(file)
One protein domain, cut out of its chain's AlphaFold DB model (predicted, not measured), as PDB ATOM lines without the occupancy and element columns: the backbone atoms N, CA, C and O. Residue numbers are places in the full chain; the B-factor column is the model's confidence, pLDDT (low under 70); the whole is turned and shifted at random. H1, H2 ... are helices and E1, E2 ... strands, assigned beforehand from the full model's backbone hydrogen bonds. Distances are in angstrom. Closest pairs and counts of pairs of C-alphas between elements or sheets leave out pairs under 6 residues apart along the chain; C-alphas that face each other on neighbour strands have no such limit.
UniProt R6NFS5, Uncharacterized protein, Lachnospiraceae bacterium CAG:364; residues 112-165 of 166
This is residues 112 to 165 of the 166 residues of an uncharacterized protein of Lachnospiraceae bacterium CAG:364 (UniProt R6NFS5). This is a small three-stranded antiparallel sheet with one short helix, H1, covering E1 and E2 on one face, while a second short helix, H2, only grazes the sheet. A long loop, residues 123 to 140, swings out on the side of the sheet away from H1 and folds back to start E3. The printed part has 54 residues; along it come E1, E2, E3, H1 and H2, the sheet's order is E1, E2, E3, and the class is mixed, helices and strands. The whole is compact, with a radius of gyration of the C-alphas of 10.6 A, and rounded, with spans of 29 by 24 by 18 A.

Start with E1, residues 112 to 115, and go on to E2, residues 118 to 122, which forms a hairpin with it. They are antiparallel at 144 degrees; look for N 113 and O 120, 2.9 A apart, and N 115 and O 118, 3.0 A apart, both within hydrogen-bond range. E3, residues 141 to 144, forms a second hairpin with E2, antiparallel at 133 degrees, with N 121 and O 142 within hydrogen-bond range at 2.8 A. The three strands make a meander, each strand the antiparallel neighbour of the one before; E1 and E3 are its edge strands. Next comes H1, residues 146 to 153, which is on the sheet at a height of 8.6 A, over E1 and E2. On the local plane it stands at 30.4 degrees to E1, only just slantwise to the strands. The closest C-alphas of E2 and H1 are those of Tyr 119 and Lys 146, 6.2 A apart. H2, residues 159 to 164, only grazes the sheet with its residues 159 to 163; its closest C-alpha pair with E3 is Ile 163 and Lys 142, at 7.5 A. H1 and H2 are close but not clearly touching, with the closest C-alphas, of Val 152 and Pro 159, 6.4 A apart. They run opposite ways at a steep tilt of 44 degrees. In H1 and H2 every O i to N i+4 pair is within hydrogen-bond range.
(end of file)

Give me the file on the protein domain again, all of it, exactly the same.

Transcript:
One protein domain, cut out of its chain's AlphaFold DB model (predicted, not measured), as PDB ATOM lines without the occupancy and element columns: the backbone atoms N, CA, C and O. Residue numbers are places in the full chain; the B-factor column is the model's confidence, pLDDT (low under 70); the whole is turned and shifted at random. H1, H2 ... are helices and E1, E2 ... strands, assigned beforehand from the full model's backbone hydrogen bonds. Distances are in angstrom. Closest pairs and counts of pairs of C-alphas between elements or sheets leave out pairs under 6 residues apart along the chain; C-alphas that face each other on neighbour strands have no such limit.
UniProt R6NFS5, Uncharacterized protein, Lachnospiraceae bacterium CAG:364; residues 112-165 of 166
This is residues 112 to 165 of the 166 residues of an uncharacterized protein of Lachnospiraceae bacterium CAG:364 (UniProt R6NFS5). This is a small three-stranded antiparallel sheet with one short helix, H1, covering E1 and E2 on one face, while a second short helix, H2, only grazes the sheet. A long loop, residues 123 to 140, swings out on the side of the sheet away from H1 and folds back to start E3. The printed part has 54 residues; along it come E1, E2, E3, H1 and H2, the sheet's order is E1, E2, E3, and the class is mixed, helices and strands. The whole is compact, with a radius of gyration of the C-alphas of 10.6 A, and rounded, with spans of 29 by 24 by 18 A.

Start with E1, residues 112 to 115, and go on to E2, residues 118 to 122, which forms a hairpin with it. They are antiparallel at 144 degrees; look for N 113 and O 120, 2.9 A apart, and N 115 and O 118, 3.0 A apart, both within hydrogen-bond range. E3, residues 141 to 144, forms a second hairpin with E2, antiparallel at 133 degrees, with N 121 and O 142 within hydrogen-bond range at 2.8 A. The three strands make a meander, each strand the antiparallel neighbour of the one before; E1 and E3 are its edge strands. Next comes H1, residues 146 to 153, which is on the sheet at a height of 8.6 A, over E1 and E2. On the local plane it stands at 30.4 degrees to E1, only just slantwise to the strands. The closest C-alphas of E2 and H1 are those of Tyr 119 and Lys 146, 6.2 A apart. H2, residues 159 to 164, only grazes the sheet with its residues 159 to 163; its closest C-alpha pair with E3 is Ile 163 and Lys 142, at 7.5 A. H1 and H2 are close but not clearly touching, with the closest C-alphas, of Val 152 and Pro 159, 6.4 A apart. They run opposite ways at a steep tilt of 44 degrees. In H1 and H2 every O i to N i+4 pair is within hydrogen-bond range.